Having given my notice at work I find my motivation to continue working hard waning each day. In an effort to do things other than work at work I decided to compare the housing market between Salem, OR and San Diego, CA. While I already had a good feeling for what the difference was since I spend a lot of time monitoring various housing markets, I found this comparison pretty interesting, and if you find yourself with some extra time on your hands, you might find it interesting as well.
I decided to look up what kind of housing you could buy for $300,000-475,000 in San Diego, CA. As you may have guessed, most of the options in that price range, especially at the low end were condos. The first single family home (SFH) that showed up (when sorted by price) was this gem:
Note that besides the lovely condition (read with sarcasm), it is a whopping 663 sq ft (more sarcasm).
The next SFH which comes up is this one, which is somehow even smaller than the last one!
Again, does it even count as a house when it’s this small? At least this one has a large lot
Still tiny, but at least it’s clean and up to date inside. Notice the emphasis on how rare it is to find a SFH in San Diego for under $350,000. And the outside/lot leaves a lot to be desired…
This house is kind of cool in a weird/wacky way, but now we’re down to 472 sq ft! For a house!!
The SFH’s are rare in this price range and sprinkled amongst condos and apartments. The few that do exist continue in this manner of tiny home, rarely exceeding 650 sq ft. At this point I began to wonder if I would find a SFH that measured even 1,000 sq ft before hitting the $475,000 price cap I had imposed on my search.
Aha, I found one!
Although they claim this house is in San Diego, I’m skeptical. This looks more like a house I would expect to see South of the border.
Now, lest you think it’s all doom and gloom, here is the first SFH that actually seems… livable
For $400k, this doesn’t seem terrible, though the lack of pictures makes it hard to tell.
Holy moly! I finally found one. Now here’s a house that I would actually consider moving into, and at $425,000 we could even afford it. Though it is a little depressing to know that all that money is buying a house that is only 1100 sq ft.
Between this last house and the $475,000 price cap there were actually a small handful of SFH’s which I would consider to be move in ready, and which got as big as 1700 sq ft. None of these houses had any real property to speak of, and I didn’t spend any time evaluating the safety of the neighborhoods, which in San Diego can actually vary quite a bit. So… that’s not terrible. My fiancee and I could certainly afford it, especially while we’re both working. But now, let’s compare home prices in Salem, OR.
Immediately you are confronted with a plethora of SFH’s, including this one which starts off the list. In excess of 2500 sq ft, and on nearly an acre of land. You may or may not like all the wood inside the house, but this house is in totally livable condition, far from the dilapidated slums that were to be found in the mid $300k price range in San Diego.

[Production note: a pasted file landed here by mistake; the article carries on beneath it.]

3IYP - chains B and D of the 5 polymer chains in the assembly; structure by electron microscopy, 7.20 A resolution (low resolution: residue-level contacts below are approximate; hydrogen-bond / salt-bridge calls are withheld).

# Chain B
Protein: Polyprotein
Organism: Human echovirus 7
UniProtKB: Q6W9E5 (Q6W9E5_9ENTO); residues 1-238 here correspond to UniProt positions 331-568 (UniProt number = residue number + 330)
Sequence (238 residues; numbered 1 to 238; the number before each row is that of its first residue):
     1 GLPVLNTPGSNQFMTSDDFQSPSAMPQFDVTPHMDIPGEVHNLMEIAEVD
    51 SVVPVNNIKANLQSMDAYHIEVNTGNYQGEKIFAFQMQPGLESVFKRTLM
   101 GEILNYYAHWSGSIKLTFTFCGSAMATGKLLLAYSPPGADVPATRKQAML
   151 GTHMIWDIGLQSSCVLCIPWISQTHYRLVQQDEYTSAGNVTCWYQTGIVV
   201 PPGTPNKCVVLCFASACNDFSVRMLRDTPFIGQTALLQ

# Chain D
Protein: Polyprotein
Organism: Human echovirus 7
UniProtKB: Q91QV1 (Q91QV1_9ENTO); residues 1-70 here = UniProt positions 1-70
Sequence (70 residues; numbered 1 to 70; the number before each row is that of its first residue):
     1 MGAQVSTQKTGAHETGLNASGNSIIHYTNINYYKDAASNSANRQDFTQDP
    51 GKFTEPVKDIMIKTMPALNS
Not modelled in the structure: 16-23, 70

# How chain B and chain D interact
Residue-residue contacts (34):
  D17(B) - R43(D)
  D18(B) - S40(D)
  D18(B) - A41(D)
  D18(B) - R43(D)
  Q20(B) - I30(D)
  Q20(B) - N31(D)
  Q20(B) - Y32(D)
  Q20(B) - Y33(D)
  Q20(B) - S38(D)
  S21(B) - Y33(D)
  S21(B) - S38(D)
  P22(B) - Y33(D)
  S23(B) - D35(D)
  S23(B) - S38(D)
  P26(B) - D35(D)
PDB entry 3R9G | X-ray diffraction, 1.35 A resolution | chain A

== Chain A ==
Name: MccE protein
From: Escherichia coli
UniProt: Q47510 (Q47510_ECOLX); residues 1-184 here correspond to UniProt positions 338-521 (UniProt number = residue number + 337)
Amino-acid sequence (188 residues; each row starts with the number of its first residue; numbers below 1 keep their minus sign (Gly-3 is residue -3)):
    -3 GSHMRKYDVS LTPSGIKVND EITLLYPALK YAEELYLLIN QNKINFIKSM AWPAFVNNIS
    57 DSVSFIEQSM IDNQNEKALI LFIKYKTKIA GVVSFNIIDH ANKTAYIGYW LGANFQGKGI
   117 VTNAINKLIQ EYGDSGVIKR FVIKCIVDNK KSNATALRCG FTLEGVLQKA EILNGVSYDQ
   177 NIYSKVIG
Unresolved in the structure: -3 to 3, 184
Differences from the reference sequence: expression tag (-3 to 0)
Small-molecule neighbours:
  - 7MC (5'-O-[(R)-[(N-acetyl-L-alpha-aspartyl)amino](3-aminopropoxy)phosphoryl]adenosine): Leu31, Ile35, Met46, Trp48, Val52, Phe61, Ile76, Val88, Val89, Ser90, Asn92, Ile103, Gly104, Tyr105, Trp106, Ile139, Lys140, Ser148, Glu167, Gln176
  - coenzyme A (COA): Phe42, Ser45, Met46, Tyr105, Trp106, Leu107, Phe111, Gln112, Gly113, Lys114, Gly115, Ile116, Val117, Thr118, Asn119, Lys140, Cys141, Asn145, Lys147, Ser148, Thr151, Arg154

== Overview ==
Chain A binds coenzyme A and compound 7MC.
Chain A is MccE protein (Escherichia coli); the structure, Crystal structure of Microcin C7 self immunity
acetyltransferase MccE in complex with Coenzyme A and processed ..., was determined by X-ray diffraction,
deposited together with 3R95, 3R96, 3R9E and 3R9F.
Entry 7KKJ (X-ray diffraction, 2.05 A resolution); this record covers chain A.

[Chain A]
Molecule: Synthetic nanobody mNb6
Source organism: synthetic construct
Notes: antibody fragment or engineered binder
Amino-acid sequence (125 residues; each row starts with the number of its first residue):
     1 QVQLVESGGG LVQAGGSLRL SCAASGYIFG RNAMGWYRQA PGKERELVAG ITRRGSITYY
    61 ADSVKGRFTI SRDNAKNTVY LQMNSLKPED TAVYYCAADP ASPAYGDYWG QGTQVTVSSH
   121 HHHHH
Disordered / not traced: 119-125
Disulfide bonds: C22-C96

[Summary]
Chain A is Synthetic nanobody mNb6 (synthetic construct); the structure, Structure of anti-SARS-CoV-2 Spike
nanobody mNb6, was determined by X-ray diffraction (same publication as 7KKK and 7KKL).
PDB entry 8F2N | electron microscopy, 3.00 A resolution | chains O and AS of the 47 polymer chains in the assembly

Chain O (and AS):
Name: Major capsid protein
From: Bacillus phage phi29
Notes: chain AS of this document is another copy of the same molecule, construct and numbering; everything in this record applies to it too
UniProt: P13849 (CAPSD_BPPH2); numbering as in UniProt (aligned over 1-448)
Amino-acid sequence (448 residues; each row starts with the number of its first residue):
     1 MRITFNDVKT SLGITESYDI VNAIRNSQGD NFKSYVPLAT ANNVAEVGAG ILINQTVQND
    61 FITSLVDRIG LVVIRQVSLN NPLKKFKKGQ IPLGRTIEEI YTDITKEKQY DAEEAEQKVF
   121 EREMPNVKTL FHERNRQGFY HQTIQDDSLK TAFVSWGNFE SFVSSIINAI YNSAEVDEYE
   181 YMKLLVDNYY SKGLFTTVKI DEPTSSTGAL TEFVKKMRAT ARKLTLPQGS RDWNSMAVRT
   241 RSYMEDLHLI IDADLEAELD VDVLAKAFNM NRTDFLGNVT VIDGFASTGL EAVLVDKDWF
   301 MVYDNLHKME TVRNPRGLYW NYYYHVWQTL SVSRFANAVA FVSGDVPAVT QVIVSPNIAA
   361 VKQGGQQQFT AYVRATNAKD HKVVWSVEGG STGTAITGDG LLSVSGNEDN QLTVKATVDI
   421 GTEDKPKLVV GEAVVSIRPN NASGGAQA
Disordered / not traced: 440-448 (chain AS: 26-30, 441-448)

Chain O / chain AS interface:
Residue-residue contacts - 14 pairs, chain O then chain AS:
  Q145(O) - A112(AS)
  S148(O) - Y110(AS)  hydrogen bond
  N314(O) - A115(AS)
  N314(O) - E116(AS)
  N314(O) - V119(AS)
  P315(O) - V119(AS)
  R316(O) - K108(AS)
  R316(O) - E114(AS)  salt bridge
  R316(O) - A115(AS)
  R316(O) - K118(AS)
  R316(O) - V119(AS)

In fact, let’s do an apples to apples comparison. The first SFH I found in San Diego was listed at $315,000. For the same price, this is what you’ll get in Salem:
The first house I deemed livable in San Diego was listed at $390k. Here’s what you get in Salem for that price.
And for the final comparison, the first house I deemed to be something I would actually want to move into in San Diego was listed at $425k. Let’s see what that kind of money gets you in Salem.
A very nice home, and at 3400 sq ft, probably more space than we would ever need. I’ll stop here because this is getting a little long winded, but I would like to point out one more thing which is difficult to convey through the text here. In San Diego, I had to struggle to find even those few homes which were in decent condition in my searched price range. In Salem, there were pages and pages of results with very cool and nice looking houses within that range; there is absolutely no shortage of affordable and nice housing there.
This doesn’t even touch on the the other fiscal benefits of living in Oregon versus California such as no sales tax, property taxes and assessment fees which are lower in absolute dollar amounts, and lower prices on seemingly everything including fuel (about a $1 per gal price differential) and vehicle registration (Oregon charges $80 every two years vs. the ~$300/yr I paid in California).
I’m not ignorant to the fact that there are certain intangibles which may explain the price differential. San Diego generally has more exciting stuff happening and more places of business to frequent than Salem does. There’s also that sunshine/lack of rain, and beaches thing that people seem to be so crazy about. But I don’t surf and when I go to the beach, I prefer a setting like Sunset Cliffs where I sit somewhere scenic and look at… the scenery, as opposed to laying out in the sun and playing volleyball or whatever. On the other hand, I do enjoy snowboarding, camping where there are big trees and bodies of water that don’t contain salt or large waves, and mountain biking. So, I think this is the right move.